Highlands Hammock State Park was built by locals willing to preserve this diverse ecosystem for the benefit of all people. Founded in 1931 by local residents, funding from the Margaret Shippen Roebling family and the Civilian Conservation Corps (CCC) purchased the park, hoping it would soon become a National Park.
With the advent of the Great Depression, the CCC began work on botanical gardens next to the newly appointed state park. By 1941, the park and gardens merged together as Highlands Hammock State Park. When World War II started and men were needed, the camp closed, leaving the botanical gardens unfinished.
Today the park is one of Florida’s best state parks. It is full of amenities, activities and adventures like no other park in the state. Just make sure you stay overnight at the full facility campground to be sure you can get in a full days worth of fun at Highlands Hammock State Park.
There are several camping options available at Highlands Hammock State Park. For those who like to rough it, a drive up primitive campground is located in the park. It has all of the features that the other campgrounds have, minus the electricity and running water. The sites are very secluded and set back from the rest of the park.
An equestrian campground at the park offers visitors with horses a place to camp. Four sites offer water, electricity and sewer for those with an RV. Mile s of nearby horse trials will give you and your horse some of the best trail riding in the state.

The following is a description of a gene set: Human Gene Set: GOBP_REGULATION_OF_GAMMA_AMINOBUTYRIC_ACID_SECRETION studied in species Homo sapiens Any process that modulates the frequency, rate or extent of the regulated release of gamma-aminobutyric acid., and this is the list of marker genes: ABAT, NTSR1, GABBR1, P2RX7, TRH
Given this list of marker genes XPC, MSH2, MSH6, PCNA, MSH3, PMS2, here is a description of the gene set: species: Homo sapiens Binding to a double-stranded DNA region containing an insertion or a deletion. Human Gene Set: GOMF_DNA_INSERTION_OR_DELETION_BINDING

The family campground offers visitors to Highlands Hammock State Park water, electric, picnic table and fire ring/grill. Nearby are restrooms, laundry, dish washing station and hot showers.
The campgrounds are nearby the CCC museum and a restaurant. The Hammock Inn features delicious meals, snacks and souvenirs. For more information on hours of operations and menu details, contact the restaurant at (823)385-7025.
Hiking the many trails at Highlands Hammock State Park is a great way to view the hammock. The 1,000 year old oak tree is a marvel to gaze at with its huge ferns and air plants clinging to the huge canopy. A catwalk spans the swamp and waterways of Charley Bowlegs Creek and was built in 1935. It’s a great place to look for alligators and other swamp wildlife.
For more information on directions, fees and reservations, visit the Highland hammock State Park website here.